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Appliances are built to perform. They work hard, year after year, usually without too many problems. They're easy to take for granted. The result is that when an appliance breaks down, you may be completely at a loss -- you don't know how it works, you have no idea why it stopped working, and you certainly don't know how to fix it.
What can you do? You can pay a professional to fix it, or you can fix it yourself and save money. This article will provide you with all the information you need to know to pull your major appliances apart and then put them back together in working order. But before you attack the refrigerator with a screwdriver, let's get some background information on major appliances.

Most appliances operate on your home's electrical system: They use AC current from the circuit wiring in your home. Small appliances work on 110-120-volt circuits, and the plugs on their cords have two blades. Large or major appliances, such as air conditioners, dryers, and ranges, usually require 220-240-volt wiring and cannot be operated on 110-120-volt circuits. All appliances are labeled -- either on a metal plate or on the appliance casing -- with their power requirements in watts and volts, and sometimes in amps.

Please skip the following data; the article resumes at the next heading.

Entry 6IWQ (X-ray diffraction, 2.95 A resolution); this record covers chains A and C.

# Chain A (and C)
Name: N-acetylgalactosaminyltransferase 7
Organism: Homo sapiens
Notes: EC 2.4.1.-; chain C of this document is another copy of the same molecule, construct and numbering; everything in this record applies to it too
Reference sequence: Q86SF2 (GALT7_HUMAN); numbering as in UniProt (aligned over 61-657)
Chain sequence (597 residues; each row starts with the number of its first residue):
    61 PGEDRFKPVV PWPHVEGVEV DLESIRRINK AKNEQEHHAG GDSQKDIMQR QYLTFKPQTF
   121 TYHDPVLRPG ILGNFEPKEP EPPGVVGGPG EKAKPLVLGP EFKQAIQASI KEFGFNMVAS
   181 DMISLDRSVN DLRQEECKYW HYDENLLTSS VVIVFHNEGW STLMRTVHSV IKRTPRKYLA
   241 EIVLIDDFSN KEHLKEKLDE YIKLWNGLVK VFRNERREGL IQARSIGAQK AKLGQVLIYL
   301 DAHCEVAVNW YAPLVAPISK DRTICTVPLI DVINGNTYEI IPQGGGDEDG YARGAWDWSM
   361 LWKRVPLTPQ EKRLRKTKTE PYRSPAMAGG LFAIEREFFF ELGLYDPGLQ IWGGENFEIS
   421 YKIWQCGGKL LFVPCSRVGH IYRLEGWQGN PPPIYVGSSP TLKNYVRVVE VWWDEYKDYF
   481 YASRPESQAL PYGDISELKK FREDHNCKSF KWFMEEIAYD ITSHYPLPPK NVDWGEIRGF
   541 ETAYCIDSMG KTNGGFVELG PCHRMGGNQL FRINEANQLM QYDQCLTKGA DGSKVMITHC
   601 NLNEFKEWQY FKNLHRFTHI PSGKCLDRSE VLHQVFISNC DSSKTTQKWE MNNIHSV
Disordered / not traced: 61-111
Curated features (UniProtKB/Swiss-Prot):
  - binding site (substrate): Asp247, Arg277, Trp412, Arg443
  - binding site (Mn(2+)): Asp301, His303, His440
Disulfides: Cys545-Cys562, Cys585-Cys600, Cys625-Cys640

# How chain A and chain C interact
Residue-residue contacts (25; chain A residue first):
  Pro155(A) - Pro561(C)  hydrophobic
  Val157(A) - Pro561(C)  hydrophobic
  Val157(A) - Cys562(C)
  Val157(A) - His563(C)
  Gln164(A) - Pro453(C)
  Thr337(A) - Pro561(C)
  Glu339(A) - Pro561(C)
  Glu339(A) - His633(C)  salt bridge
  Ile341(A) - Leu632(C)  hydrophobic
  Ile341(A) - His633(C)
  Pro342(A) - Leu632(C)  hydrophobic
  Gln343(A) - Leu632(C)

Most appliances operate on your home's electrical system: They use AC current from the circuit wiring in your home. Small appliances work on 110-120-volt circuits, and the plugs on their cords have two blades. Large or major appliances, such as air conditioners, dryers, and ranges, usually require 220-240-volt wiring and cannot be operated on 110-120-volt circuits. Large appliances are wired with a grounding wire; their plugs have two blades and a prong. This type of appliance must be plugged into a grounded outlet -- one with openings to accept both blades and grounding prong -- or grounded with a special adapter plug. All appliances are labeled -- either on a metal plate or on the appliance casing -- with their power requirements in watts and volts, and sometimes in amps.